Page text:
The Soccer Hall of Fame announces Class of 2012

Corazzin, Hooper, Neil and Watson lead class of 2012.

Four players and two builders will become honoured members of The Soccer Hall of Fame this June 2012. Footballers Carlo Corazzin, Charmaine Hooper, Andrea Neil and Mark Watson as well as builders Gordon Arrowsmith (referee) and Angus Barrett have all been named to the 2012 Induction Class. The announcement was made this morning, 24 February, via The Soccer Hall of Fame & Museum’s official website,

Also to be recognized this summer are award winners John Richardson for the Pioneer Award, Canada’s 1989 Jeux de la Francophonie gold-medal team for the Team of Distinction, and British Columbia’s Victoria West for the Organization of Distinction. The Soccer Hall of Fame’s 2012 Induction Ceremonies will take place over the weekend of 2-3 June 2012, with details to be announced at a later date.

CONCACAF champion Carlo Corazzin spent 10 seasons on Canada’s national team, making 59 appearances at the international “A” level. The highlight was the 2000 CONCACAF Gold Cup title, in which Corazzin won the Top Scorer award with four goals in five matches. He scored big goals in both the quarter-final match against Mexico (a late equalizer before Canada scored again in extra time) and the championship final against Colombia.

At the international level, Corazzin represented Canada at one FIFA Confederations Cup, four cycles of FIFA World Cup Qualifiers, three CONCACAF Gold Cups, and one Jeux de la Francophonie (gold in 1989). From 1999 to 2001, he played in 22 consecutive Canada matches, the fourth-longest streak in national team history.

National teammate Mark Watson was also a CONCACAF champion in 2000, for him the highlight of a 13-year career with Canada’s national team. He made 78 appearances at the international “A” level, at the time of his retirement the second most in Association history. On 31 July 1993, Watson scored an important goal – the equaliser in an eventual 2:1 victory over Australia – in FIFA World Cup Qualifiers at Commonwealth Stadium in Edmonton.

At the international level, Watson represented Canada at one FIFA Confederations Cup, four cycles of FIFA World Cup Qualifiers, three CONCACAF Gold Cups and one North American Nations Cup. His 34 matches in FIFA World Cup Qualifiers still ranks second all time in Canadian team history.

As for Charmaine Hooper, she was not only a CONCACAF champion, but she was also a pioneer that participated in Canada’s first-ever women’s national team camp in July 1986 in Winnipeg, MB. At the time only 18 years old, she went on to establish a national record with 129 appearances at the international “A” level from 1986 to 2006. She was named Canadian Player of the Year three times, although it would have been more had the honour been awarded on an annual basis throughout her entire career.

At the international level, Hooper represented Canada at three FIFA Women’s World Cups (including a fourth-place finish at USA 2003), seven CONCACAF women’s competitions (including a gold medal in 1998), and one University Games. She was a tournament all-star at the FIFA Women’s World Cup USA 2003. When she left international football in 2006, she held the Canadian record with 71 career goals.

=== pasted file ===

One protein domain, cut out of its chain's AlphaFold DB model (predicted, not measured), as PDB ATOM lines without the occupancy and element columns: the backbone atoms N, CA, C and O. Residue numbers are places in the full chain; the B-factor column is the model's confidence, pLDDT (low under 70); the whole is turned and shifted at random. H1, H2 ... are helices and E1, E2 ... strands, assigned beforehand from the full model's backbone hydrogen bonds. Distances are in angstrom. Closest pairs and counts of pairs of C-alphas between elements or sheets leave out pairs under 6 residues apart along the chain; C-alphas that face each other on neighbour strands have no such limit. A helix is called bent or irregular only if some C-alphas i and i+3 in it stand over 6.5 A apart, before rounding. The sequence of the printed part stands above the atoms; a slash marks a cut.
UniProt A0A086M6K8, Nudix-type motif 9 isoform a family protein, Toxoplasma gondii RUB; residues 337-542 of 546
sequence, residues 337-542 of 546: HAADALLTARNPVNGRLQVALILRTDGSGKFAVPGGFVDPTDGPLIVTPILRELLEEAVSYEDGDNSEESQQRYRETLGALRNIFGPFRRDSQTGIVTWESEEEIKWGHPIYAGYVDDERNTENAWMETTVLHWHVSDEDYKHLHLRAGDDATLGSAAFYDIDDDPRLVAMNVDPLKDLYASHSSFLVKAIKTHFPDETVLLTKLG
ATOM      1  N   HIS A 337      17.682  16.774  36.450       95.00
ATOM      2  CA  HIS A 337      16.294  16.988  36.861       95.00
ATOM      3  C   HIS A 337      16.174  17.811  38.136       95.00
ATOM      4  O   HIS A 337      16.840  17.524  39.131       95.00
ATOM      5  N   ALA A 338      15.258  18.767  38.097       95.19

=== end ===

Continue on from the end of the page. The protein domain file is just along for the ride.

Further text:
In 2007, it was Hooper’s long-time teammate Andrea Neil that established a new mark for international “A” appearances. That year, Neil became the first Canadian to participate in four FIFA Women’s World Cups, which included the fourth-place finish at USA 2003 four years earlier. Neil made her 132nd and final international appearance at the FIFA Women’s World Cup on 15 September 2007 in a 4:0 win over Ghana.

Along with her four trips to the FIFA Women’s World Cup, Neil also represented Canada at six CONCACAF women’s competitions, one Pan American Games (bronze in 1997), and one University Games. She scored 24 times, including a hat trick in a 3:0 win over Scotland at the 2002 Algarve Women’s Cup in Quarteira, Portugal. Just last year, the retired Neil became the first women’s footballer honoured by the Canadian Sports Hall of Fame.

As for the two builders, referee Gordon Arrowsmith was on the FIFA List of Referees & Assistant Referees for 10 years from 1982 to 1991. Builder Angus Barrett, meanwhile, was involved in soccer for more than 45 years, serving both at the provincial level for Newfoundland Labrador and at the national level with the Canadian Soccer Association.

This year’s Pioneer Award winner is John Richardson, a former secretary of the British Columbia Soccer Commission. He was also a council member with the Canadian Soccer Assocaition (then known as the Dominion of Canada Football Association.

This year’s Team of Distinction is the Canadian national team that won gold at the first Jeux de la Francophonie in Casablanca, Marocco in 1989. Canada posted three wins and one draw in that competition, including a 4:1 win over host Marocco in the championship final.

The Organization of Distinction is Victoria West from British Columbia. Formed in 1896, the club won the Challenge Trophy as national champions in 1976, 1979, 1982 and 1984.

The Soccer Hall of Fame & Museum was established at The Soccer Centre in Vaughan, Ontario, in 1999 and is dedicated to preserving and researching Canada’s soccer history. The first Induction Banquet took place in 2000. To learn more about The Soccer Hall of Fame and Museum, visit .

Guidelines for the Return to Soccer

Canada Soccer outlines return to soccer guidelines. The return to soccer guidelines provide member organizations with a five-step process, including a checklist of weighted questions known as the Return to Soccer Assessment Tool.

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